Inland flooding occurs whenever a heavy rainstorm overwhelms the stormwater and drainage systems within the community. This is different from Ohio River flooding which occurs when flood waters traveling from upriver cause the river to swell out of its banks. In recent years more frequent intense rain events have resulted in inland flooding all throughout Louisville, representing one of the greatest public health and safety risks that the community faces.
Did you know?
MSD has identified areas across the entire Louisville community that are challenged by inland flooding. So even if you don’t live in an area that has experienced flooding, chances are good that you work there, your children may go to school there, or the nearest hospital may be located there. This problem ultimately impacts every single person in Louisville.
Outer Loop approaching National Turnpike
Sewage backup in basements, water rescues that included the elderly and small children, and flooded out homes and businesses are just some of the public health and safety realities that come with stormwater drainage and inland flooding. The cost of property loss, business closures, and emergency services is difficult to calculate because of the magnitude. Making matters worse, many of Louisville’s stormwater systems are still combined with sanitary sewer or wastewater systems. This means a mixture of sewage and stormwater backs up into homes and streets when the system is overwhelmed, exposing the community to harmful bacteria found in sewage.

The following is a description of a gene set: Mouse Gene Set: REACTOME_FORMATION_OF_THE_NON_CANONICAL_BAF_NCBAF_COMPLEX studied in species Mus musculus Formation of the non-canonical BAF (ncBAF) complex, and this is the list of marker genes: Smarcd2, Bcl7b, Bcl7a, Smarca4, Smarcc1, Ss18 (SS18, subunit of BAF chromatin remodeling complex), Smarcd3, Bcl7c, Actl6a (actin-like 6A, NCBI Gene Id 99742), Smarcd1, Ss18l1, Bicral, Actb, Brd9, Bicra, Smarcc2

During the flooding that occurred in 2015, water rescues had to be performed across the community, including the Sutherland Drive and Dunbarton Wynde area. Particularly frightening is the image of two toddlers being brought to safety across contaminated floodwater. During the same flooding incident, sewer backups occurred across the community, including Okolona.
What is needed?
MSD estimates that $1.2 billion is needed to upgrade Louisville’s inland drainage systems.
These public health and safety risks impact the entire Louisville community. Click here to view a “Story Map” that uses photos and maps to connect the risks geographically.